Grid operators cancel travel, shift to remote meetings, as industry preps for broad coronavirus absenteeism
Independent System Operators (ISO) and Regional Transmission Organizations (RTO) responsible for operating the nation’s electric grid are working to limit the spread of the coronavirus, as EEI signaled companies need to prepare to continue delivering electricity with a smaller workforce.
“It is predicted that a large percentage of a company’s employees … could be out sick, quarantined, or might stay home to care for sick family members,” EEI warned.
Planning for a pandemic health emergency “is unique from other business continuity planning because it requires businesses to prepare to operate with a significantly smaller workforce, a threatened supply chain, and limited support services for an extended period,” the industry group told members.
ISO New England on Wednesday said it “has been closely monitoring the spread” of the virus and outlined precautions it has taken, including banning all international business travel until further notice.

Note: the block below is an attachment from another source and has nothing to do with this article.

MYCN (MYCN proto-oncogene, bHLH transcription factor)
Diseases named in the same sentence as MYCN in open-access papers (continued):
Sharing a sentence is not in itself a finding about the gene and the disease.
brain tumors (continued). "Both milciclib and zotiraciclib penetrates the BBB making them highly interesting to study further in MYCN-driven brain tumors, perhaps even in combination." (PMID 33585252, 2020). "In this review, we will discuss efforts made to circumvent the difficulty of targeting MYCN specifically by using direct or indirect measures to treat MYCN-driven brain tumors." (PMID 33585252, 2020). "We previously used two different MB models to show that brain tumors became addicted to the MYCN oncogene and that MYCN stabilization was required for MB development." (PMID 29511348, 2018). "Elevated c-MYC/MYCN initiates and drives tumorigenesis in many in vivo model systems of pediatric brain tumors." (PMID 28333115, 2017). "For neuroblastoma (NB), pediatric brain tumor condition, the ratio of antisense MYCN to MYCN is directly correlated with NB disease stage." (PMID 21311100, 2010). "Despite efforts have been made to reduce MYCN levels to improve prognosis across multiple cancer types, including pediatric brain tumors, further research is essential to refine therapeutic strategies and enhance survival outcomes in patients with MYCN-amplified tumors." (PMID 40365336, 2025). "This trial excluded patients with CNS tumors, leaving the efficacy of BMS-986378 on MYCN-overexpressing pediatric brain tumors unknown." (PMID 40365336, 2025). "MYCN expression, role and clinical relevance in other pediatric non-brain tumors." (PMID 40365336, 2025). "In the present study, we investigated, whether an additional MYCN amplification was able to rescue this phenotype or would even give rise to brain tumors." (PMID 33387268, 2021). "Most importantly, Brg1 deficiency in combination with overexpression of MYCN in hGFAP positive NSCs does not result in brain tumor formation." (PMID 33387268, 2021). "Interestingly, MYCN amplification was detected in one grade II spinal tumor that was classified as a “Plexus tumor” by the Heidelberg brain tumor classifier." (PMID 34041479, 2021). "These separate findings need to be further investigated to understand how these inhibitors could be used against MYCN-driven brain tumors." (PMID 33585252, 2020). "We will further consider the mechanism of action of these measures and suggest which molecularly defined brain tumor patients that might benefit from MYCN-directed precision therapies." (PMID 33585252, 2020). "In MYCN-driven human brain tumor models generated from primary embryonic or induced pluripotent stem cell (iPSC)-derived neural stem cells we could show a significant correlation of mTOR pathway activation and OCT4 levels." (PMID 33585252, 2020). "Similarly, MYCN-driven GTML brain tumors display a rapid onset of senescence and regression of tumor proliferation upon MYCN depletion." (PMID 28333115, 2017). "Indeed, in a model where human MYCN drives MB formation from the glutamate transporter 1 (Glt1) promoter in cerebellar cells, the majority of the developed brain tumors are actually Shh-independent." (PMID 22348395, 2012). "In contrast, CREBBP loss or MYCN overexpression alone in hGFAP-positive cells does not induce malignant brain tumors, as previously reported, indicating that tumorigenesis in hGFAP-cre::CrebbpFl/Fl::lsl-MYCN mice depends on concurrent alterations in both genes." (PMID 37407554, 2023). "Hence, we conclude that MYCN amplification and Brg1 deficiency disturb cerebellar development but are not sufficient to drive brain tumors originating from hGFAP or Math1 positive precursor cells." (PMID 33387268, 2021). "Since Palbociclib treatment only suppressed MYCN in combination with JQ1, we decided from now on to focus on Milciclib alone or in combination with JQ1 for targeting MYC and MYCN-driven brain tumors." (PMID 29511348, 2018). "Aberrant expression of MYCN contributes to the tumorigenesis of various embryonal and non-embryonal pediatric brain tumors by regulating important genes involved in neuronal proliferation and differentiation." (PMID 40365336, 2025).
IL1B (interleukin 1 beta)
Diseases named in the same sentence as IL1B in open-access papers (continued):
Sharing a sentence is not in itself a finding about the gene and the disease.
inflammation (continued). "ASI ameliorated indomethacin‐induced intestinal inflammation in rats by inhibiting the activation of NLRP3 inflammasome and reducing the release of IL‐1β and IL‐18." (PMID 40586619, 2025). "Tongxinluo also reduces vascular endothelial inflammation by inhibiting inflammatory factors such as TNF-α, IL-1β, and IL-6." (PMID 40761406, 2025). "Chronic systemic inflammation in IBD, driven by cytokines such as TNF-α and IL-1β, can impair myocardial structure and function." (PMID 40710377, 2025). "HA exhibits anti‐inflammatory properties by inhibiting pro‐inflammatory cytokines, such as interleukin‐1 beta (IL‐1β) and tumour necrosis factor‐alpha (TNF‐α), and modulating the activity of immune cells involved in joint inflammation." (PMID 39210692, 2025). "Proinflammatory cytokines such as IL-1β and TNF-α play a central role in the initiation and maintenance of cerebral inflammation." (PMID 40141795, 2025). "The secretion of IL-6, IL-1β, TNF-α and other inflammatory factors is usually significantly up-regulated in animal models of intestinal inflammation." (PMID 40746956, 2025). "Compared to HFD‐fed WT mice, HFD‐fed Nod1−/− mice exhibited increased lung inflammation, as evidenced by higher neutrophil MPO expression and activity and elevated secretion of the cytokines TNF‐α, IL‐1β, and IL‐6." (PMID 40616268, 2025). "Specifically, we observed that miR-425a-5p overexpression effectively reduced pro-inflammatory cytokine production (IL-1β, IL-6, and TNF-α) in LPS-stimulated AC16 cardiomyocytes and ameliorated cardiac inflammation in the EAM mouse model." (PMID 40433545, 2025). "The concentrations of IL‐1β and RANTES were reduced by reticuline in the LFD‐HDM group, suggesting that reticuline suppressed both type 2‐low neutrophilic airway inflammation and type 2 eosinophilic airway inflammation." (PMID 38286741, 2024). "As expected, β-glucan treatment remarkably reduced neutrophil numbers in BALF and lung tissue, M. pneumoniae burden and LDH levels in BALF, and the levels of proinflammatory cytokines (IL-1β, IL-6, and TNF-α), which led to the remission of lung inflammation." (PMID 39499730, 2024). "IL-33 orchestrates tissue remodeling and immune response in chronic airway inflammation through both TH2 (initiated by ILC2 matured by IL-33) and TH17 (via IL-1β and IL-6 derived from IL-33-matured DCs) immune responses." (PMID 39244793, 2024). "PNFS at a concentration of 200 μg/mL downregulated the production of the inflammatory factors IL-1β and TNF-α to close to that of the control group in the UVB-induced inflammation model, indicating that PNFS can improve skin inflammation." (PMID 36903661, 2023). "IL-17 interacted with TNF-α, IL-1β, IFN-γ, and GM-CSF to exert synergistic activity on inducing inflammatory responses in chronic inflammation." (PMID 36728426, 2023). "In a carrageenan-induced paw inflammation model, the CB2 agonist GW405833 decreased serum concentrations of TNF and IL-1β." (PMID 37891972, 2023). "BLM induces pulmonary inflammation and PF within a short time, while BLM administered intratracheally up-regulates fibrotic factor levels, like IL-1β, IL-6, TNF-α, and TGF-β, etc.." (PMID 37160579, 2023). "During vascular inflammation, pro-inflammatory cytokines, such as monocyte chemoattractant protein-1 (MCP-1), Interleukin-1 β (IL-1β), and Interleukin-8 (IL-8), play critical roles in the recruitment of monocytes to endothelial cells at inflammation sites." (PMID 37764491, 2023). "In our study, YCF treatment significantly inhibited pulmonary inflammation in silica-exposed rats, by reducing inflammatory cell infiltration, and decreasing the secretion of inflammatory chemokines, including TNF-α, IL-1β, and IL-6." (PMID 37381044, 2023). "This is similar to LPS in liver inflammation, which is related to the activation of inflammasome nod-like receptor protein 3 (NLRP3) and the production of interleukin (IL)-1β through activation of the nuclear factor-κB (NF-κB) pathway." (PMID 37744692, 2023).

The grid operator also restricted employee travel to all external meetings through the end of April, instructed employees to attend stakeholder meetings by teleconferencing and webinar, restricted visitors to the ISO’s facilities and canceled all tours.
Similarly, PJM Interconnection has suspended all business travel for its staff, both domestic and international.
“Our top priorities are the health and well-being of our employees and stakeholders and the reliability of the bulk electric system,” MISO said in a statement.
“We’ve seen travel bans throughout the industry very quickly,” Mark Ahlstrom, VP of renewable resources for NextEra Energy Resources, said on a panel at the IREC Vision Summit on Wednesday, while presenting via webcast.
Ahlstrom works very closely with system operators, and “the ISO, RTO folks have really been the first to lock down because of their concerns about their control responsibilities and their liability.”
As the grid operator for much of the Mid-Atlantic, PJM said all stakeholder meetings and trainings would be held via WebEx “for at least the upcoming two weeks” and then reevaluated on a weekly basis. PJM also canceled the first three weeks of an Operator Seminar which had been scheduled to begin in Baltimore on March.